What is Arrhythmia?
Any irregularity in the heart rhythm; be it too fast, too slow or just unstable: all fall under Arrhythmia. Arrhythmia is one of the most common types of heart diseases. In fact, most of the people have experienced Heart Arrhythmia at some point of their lives. Heart Arrhythmia occurs when the heart’s normal electrical system is disrupted.
Cardiac Arrhythmia ranges vary widely in severity. Some of the Arrhythmia attacks are so mild that they don’t even have any consequences while some of them can be life-threatening.
Types of Arrhythmia
Arrhythmia or irregular heartbeat is often a symptom than a cause. Therefore, to start the treatment, the doctor must be sure what type of Arrhythmia the patient suffering is from:
Premature Heartbeats: In ‘Extra Beats Symptom’, the heart produces extra beats in the atria of the heart. This condition is called Premature Atrial Complexes (PACs). If the extra beats arise to the ventricles of the heart, the condition is called premature ventricular complexes (PVCs). Both PACs and PVCs are generally inconsequential.
Bradycardia: When the heart rate is significantly slower than normal (fewer than 60 beats a minute), the condition is called Bradycardia. Bradycardia itself is not a problem unless it is not inviting other complications. Many people, especially the athletes often live normal lives with 40-50 beats heart rate.
- Sinus bradycardia: This type of Bradycardia is caused by the sinus node. For most of the Sinus bradycardias, the treatment is implantation of a pacemaker.
- Heart block: In more serious cases, the sinus nodes before reaching the ventricles generate electrical impulses. There, Cardiac Arrhythmia is a clear symptom of heart blockage. Right bundle branch block and Left bundle branch block are 2 common associated complications of heart blockage.
Tachycardia: When the heart rate is too high than the normal range (more than 100 beats a minute), it is called Tachycardia. There are 2 types of Cardiac Tachycardia:
- Supraventricular tachycardia (SVT): This is a condition where the fast heartbeat either involves the atria or arises in the atria. The three most common Supraventricular Tachycardias are Atrial Flutter, atrial fibrillation and Wolff-Parkinson-White syndrome.
- Ventricular fibrillation (VF) and Ventricular tachycardia (VT): These 2 types of Tachycardia are most life-threatening Arrhythmias and they are responsible for cardiac arrest in most of the cases. Patients, detected with severe Arrhythmia are treated with an implantable defibrillator to prevent sudden cardiac arrest.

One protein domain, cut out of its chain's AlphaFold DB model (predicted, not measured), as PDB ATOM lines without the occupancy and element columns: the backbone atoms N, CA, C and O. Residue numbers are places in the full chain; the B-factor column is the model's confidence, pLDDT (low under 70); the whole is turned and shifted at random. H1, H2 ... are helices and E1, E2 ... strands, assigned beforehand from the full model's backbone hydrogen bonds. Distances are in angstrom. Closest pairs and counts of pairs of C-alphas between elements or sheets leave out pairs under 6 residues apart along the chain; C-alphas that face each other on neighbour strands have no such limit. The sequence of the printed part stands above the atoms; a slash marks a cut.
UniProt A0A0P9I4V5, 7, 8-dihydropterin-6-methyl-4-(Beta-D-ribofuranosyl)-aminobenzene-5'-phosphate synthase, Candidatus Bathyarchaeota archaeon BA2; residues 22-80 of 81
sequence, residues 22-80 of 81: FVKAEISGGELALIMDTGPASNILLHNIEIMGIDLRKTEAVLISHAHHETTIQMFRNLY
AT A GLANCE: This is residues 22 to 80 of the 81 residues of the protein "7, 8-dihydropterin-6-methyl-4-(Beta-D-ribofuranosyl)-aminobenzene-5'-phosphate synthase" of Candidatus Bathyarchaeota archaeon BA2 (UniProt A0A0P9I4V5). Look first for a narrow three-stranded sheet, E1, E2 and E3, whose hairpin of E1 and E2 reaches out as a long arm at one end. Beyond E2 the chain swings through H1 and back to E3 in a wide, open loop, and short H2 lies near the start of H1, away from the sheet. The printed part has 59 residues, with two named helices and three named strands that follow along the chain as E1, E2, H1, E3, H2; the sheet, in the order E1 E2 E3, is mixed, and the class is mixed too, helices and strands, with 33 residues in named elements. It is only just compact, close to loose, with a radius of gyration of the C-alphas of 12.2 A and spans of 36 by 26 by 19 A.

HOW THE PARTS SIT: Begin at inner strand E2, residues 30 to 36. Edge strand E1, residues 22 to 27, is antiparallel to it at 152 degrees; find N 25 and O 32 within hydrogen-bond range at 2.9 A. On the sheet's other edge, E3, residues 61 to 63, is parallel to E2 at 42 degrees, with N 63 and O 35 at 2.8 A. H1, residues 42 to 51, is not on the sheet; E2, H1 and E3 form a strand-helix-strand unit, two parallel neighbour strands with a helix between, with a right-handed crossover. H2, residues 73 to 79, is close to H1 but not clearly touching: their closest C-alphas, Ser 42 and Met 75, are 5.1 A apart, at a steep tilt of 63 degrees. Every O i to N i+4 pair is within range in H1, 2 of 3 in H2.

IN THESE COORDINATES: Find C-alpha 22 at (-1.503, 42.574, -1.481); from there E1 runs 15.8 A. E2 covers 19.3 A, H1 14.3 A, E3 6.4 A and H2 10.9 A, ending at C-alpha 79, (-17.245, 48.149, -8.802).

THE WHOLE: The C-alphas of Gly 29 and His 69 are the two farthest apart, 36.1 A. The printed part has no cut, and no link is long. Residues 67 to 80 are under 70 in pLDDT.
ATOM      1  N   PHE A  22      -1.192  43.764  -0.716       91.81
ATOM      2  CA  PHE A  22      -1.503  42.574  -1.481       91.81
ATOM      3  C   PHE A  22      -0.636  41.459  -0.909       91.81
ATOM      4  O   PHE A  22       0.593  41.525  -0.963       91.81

In a significant number of cases; due to the asymptomatic nature of this abnormality, the patients do not even know that they are suffering from Heart Arrhythmia till the doctor confirms. Surprisingly, the severity of symptoms is always not directly proportional to the seriousness of the health condition.
Though Arrhythmias can be of different types and reasons, here are few most common palpable symptoms:
- Cardiac arrest
- Skipping Heartbeats
- Sweating (Bradycardia)
- Shortness of breath
- Fainting (Syncope) (Atrial fibrillation)
- Chest pain
- Confusion (Bradycardia)
- Trouble in concentrating (Bradycardia)
- Angina (chest pain) (Atrial fibrillation)
Treatments for Arrhythmia
Treatment for arrhythmia is generally not required till it aggravates into more serious complications.
The doctor first checks for any underlying cause of atrial flutter and Cardiac Arrhythmia. If any crucial underlying cause is found, that needs to be treated first. If no such condition is diagnosed, implanting a pacemaker is advisable.
The other treatments of Arrhythmia include:
- Vagal Maneuvers: Stimulation of the vagus nerve in ways like holding breathe and bearing down, immersing the face in ice-cold water etc.
- Cardioversion: Medication or electric shock is given to bring the heart rhythm back to normal
- Maze procedure: Artificial formation of blocks in the heart by surgical incisions for helping the heart to beat more efficiently
- ICD (Implantable Cardioverter-Defibrillator): Cardioverter-defibrillator is implanted near the left collarbone. This device detects the abnormality in the heart rhythm and stimulates the natural pumping of the heart.
- Cardiac Ablation: In this therapy, catheters are sent to the inner heart through blood vessels. This minimally invasive Ablation procedure destroys abnormal tissues responsible for Arrhythmia.
- Coronary Bypass Surgery: A healthy blood vessel from other parts of the body is transplanted in the coronary artery to bypass the original blocked and narrowed cardiac artery.
- Ventricular Aneurysm Surgery: If Cardiac Arrhythmia is caused by bulging in the blood vessels, the aneurysm or bulging is surgically removed in this procedure.
- Medications: Though medications don’t help in curing Arrhythmia directly, multiple medications can help in suppressing the symptoms.
Diagnosis of arrhythmia
The diagnosis of Arrhythmia often includes multiple rounds which include an interview with the patient, medical history checking, family history checking and multiple pathological tests. The clinical tests include:
- EKG (electrocardiogram)
- Electrophysiologic testing
- Blood and urine tests
- Chest X-ray
- Heart catheterization
- Tilt-table test
Risk factors for arrhythmia
Multiple risk factors influence and aggravate the condition of Arrhythmia. Few of the most significant risk factors are:
- Heart problem
- Illegal drugs
- Gene defect
- Obstructive sleep apnea
- Hyperthyroidism and Hypothyroidism
- Electrolyte imbalances
- Too much intake of caffeine
- Heavy alcohol consumption